New Joint Graduate Program in Judaic Studies to Expand UC's Strategic Partnerships
This first-of-its-kind collaboration between UC’s Judaic Studies Department and Hebrew Union College-Jewish Institute of Religion explores new ways to offer students in-depth and comprehensive learning experiences.
Date: 9/14/2012 12:00:00 AM
By: Tom Robinette
Phone: (513) 556-8577
Judaism and its rich cultural traditions spanning more than 3,000 years will be explored through a groundbreaking new program in the University of Cincinnati’s Department of Judaic Studies
. This certificate will usher in an era of strategic collaboration with Hebrew Union College-Jewish Institute of Religion (HUC-JIR), thereby expanding UC and HUC resources and providing students with a unique introduction to graduate learning and research in the vast field of Jewish Studies.
"The joint graduate program will cast an ideal mold by creatively interfacing the missions and visions of a public and a private institution," says Gila Safran Naveh, head of the Judaic Studies Department. "This initiative will combine for the first time the unique library and archives of Hebrew Union College-Jewish Institute of Religion with the robust number of students, an array of course offerings by both UC and HUC faculty, and state-of-the-art technological resources at UC.”
The course of study is designed for graduate students and members of the local community. Faculty from UC’s Department of Judaic Studies and HUC-JIR will offer courses in a wide variety of areas, including Jewish history, leadership studies, Israel studies, archeology, religious studies, Holocaust studies, etc. The joint UC-HUC Graduate Certificate will provide students with further study opportunities in Modern Hebrew language, teacher training and research experience, which will improve students’ marketability and supply the Cincinnati community with a rich resource of young leadership.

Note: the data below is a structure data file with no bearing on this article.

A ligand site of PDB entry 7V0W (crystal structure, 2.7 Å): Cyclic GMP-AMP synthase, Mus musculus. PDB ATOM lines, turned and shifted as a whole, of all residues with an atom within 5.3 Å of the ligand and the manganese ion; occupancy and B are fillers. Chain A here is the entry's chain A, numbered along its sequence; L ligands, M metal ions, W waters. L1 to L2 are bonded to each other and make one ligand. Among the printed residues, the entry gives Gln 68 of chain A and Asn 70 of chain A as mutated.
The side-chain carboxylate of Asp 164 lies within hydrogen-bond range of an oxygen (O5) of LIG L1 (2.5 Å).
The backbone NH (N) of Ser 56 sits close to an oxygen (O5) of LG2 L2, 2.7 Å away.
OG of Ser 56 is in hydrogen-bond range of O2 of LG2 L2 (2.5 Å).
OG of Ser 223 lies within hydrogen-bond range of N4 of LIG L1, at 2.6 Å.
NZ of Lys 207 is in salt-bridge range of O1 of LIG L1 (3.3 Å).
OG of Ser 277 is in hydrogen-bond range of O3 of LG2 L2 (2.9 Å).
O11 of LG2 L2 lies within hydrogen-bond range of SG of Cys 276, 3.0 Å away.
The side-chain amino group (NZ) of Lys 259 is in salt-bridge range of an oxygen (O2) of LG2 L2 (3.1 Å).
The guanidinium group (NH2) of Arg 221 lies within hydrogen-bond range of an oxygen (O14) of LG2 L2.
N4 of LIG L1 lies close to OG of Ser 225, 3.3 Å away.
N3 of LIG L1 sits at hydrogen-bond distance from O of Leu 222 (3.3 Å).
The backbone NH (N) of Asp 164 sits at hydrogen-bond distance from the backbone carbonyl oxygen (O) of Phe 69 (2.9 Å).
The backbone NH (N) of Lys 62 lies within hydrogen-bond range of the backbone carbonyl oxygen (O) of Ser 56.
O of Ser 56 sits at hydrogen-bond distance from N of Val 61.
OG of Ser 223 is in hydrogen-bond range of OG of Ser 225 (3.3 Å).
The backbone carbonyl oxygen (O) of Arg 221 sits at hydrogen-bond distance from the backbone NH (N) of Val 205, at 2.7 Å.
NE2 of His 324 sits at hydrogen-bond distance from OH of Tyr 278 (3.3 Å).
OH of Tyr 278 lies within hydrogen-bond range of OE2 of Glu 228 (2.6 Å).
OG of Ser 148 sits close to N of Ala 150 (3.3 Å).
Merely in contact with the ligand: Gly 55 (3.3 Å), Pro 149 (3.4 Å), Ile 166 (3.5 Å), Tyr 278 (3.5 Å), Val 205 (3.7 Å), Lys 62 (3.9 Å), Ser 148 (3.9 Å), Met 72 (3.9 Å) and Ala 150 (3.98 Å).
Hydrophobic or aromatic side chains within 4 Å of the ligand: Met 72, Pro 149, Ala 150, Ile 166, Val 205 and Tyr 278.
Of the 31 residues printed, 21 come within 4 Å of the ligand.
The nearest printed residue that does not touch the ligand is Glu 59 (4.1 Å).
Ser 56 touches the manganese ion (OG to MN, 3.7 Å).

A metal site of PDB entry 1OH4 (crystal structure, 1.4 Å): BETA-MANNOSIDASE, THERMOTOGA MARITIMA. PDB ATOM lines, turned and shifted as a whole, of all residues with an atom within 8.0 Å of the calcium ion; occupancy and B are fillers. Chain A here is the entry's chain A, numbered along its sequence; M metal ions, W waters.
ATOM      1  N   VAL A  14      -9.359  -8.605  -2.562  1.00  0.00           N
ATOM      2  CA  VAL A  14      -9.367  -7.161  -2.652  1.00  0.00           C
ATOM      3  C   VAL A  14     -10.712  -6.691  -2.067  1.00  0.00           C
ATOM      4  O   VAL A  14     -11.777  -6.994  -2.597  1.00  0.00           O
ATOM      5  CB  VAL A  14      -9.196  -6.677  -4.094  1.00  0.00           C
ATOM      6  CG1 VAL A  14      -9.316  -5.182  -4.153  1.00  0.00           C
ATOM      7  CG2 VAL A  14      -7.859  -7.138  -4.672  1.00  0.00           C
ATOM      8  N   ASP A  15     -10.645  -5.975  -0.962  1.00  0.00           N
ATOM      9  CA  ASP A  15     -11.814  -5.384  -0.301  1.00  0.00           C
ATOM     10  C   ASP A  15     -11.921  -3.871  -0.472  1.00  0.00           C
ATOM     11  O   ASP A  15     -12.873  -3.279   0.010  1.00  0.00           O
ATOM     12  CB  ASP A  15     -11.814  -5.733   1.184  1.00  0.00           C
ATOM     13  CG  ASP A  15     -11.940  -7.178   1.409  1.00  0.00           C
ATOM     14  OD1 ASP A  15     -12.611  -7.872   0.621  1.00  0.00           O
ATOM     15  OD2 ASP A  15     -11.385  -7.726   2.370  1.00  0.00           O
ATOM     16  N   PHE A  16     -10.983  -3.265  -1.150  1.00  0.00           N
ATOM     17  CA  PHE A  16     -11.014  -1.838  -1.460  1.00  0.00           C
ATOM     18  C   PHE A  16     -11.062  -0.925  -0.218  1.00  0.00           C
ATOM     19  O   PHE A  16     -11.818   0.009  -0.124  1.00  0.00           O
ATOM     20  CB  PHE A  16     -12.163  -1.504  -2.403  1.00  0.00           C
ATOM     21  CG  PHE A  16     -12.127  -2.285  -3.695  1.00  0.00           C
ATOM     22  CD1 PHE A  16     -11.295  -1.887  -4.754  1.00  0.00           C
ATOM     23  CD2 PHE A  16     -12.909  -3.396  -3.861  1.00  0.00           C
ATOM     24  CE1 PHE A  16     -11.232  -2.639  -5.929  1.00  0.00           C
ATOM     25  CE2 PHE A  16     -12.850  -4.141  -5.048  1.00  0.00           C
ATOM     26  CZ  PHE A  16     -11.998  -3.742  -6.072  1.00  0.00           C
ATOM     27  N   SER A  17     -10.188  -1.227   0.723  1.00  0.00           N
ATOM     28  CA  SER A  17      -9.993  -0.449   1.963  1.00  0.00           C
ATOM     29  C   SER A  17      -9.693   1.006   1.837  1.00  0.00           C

“The HUC faculty and administration are enthusiastic about this new level of partnership between UC and HUC and are hopeful that the joint graduate program will increase the number of Judaic Studies students at both institutions,” says Jonathan Cohen, dean of HUC, Cincinnati.
The program consists of five advanced courses (15 semester credit hours) and will be open to all qualified individuals beginning spring semester. There are two required courses (an introductory course and a teaching or research practicum) and three electives from one of four content areas. A diverse range of topics are covered, including Bible history, the Holocaust, textual analysis, film, archaeology, women’s studies and more.
“I'm confident that this program will enhance our recruitment. At the same time, it will allow both UC and HUC graduate students to engage in the Cincinnati Jewish and non-Jewish community,” Naveh says. “At another level yet it will align Judaic Studies with the UC 2019 Academic Master Plan envisioned by President Santa Ono and interface with the local Jewish community’s Cincinnati 2020
strategic plan, which envisions Cincinnati as a destination for Jewish life and learning."
For further details about the program, admission requirements and how to apply, contact professor Naveh at 513-556-2300 or email@example.com, or go to www.artsci.uc.edu/collegedepts/judaic/